Roma integration: Reding wants quantified targets
By Nathalie Vandystadt | Wednesday 23 May 2012
Twenty-six EU member states (there are no Roma in Malta) have responded to the call made by Viviane Reding, the commissioner for justice, by sending her – within deadline – their national Roma integration strategies. Nevertheless, there is certain lack of precision to it all.
The exercise is a purely voluntary one on the member states’ part. However, following the controversy around the expulsion of Roma of Romanian and Bulgarian origin in France during the summer of 2010, there was a certain political urgency to do so. Out of the strategies as a whole – they focus on four priority areas: education, housing, work and access to health care – “there are good examples,” Reding told MEPs, on 23 May, in the margins of their plenary session in Strasbourg.
Reding’s report cites, among others, Slovenia, which is using Roma assistants and mediators and is trying to integrate Roma children in the education process as early as possible. Spain has drawn up programmes to prevent children from dropping out of school early and to prevent absenteeism. Spain is also proposing to increase the employment rate of the Roma population from 44% in 2011 to 50% in 2015 and 60% in 2020. Austria is encouraging the access to the market of young Roma via individual follow-up and training at local level. Hungary aims to train 2,000 Roma women with the help of the European Social Fund. As for Ireland, it has put in place a series of health services aimed at Roma. Several French local authorities have set up ‘insertion cities’ particularly aimed at addressing the needs of Roma living in illegal camps. The European regional Development Fund (ERDF) will help other French local authorities finance similar projects.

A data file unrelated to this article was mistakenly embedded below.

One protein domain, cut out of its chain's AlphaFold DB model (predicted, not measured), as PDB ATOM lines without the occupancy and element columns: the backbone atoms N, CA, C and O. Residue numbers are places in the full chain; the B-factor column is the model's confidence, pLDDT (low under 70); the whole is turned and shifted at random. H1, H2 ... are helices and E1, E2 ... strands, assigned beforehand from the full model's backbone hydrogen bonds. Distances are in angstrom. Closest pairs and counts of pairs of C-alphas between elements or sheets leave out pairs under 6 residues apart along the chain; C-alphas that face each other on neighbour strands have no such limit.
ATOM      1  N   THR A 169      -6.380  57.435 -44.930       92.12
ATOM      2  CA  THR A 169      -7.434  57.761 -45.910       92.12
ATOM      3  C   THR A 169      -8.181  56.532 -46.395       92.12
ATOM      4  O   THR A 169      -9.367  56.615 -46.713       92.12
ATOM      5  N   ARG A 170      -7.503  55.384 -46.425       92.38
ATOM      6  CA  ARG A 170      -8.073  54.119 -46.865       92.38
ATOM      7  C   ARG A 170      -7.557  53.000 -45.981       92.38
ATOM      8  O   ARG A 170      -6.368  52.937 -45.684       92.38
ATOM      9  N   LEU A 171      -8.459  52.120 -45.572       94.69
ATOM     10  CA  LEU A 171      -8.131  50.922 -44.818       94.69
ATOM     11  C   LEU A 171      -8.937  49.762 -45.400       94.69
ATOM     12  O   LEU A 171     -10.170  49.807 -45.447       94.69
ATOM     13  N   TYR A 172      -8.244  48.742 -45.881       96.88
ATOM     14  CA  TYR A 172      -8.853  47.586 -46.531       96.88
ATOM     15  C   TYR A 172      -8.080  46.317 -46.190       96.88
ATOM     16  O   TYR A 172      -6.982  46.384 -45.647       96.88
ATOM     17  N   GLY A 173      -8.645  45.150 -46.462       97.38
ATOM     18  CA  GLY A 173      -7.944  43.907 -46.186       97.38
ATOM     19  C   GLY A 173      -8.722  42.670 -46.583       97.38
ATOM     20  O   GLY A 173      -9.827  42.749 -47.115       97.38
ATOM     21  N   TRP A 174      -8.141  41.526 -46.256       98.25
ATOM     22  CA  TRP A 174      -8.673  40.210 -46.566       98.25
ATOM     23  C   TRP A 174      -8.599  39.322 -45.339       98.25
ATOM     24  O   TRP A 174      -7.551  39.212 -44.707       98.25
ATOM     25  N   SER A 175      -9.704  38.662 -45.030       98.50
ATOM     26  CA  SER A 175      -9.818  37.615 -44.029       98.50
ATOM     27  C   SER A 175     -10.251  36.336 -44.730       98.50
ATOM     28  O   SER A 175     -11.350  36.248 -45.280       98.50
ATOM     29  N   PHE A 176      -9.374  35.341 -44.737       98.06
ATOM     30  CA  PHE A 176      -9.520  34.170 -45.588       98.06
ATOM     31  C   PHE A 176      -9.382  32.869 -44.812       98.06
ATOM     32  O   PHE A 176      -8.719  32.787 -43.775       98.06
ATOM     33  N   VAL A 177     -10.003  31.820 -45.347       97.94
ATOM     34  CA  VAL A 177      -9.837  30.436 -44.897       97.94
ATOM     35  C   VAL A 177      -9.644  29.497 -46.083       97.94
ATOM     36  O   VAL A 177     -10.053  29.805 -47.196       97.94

But there are also a lot of gray areas. In terms of access to housing, which the Roma are in great need of, only a few member states are considering specific measures to promote non-discriminatory access. Further, only a few member states, such as Bulgaria, the Czech Republic, Denmark, Spain, Italy and Sweden, are committing on access to housing, namely social housing. The Commission has essentially said that given the importance of local intervention in solving housing problems, the member states have to do better – via actions by local authorities and territorial investments financed by the various EU Structural Funds.
The member states are in need of an agenda and financial plans. Indeed, Reding stressed that only 12 member states clearly identified funds to allocate to their actions and outlined specific amounts for their Roma inclusion policies. Paradoxically, it was mainly the poorer countries, such as Bulgaria, Romania and Greece, that submitted figures to the Commission. France has not done so, nor have Ireland, Cyprus, Luxembourg, the Netherlands, Austria, Finland or the UK. Reding said that it seemed that allocating funds to the Roma is not politically opportune. Yet, she recalled, the World Bank itself has said that the full integration of Roma could provide some member states with up to half a billion euro a year through increased productivity, reduced public spending and increased tax resources.
From now on, the Commission will publish an assessment of this type every year.
On the same day, the EU’s Fundamental Rights Agency (FRA) published a study of 11 member states in which the vast majority of the EU’s Roma citizens lives. According to this study, 80% of the Roma respondents live in a household threatened by poverty, less than a third are in paid employment and only 15% have finished secondary school – compared with 70% in the non-Roma population. The housing of 45% of the Roma respondents lacks a kitchen, toilet or an individual bathroom or electricity. Around half of the Roma respondents said that they were the victims of discrimination linked to their ethnic background in the last year.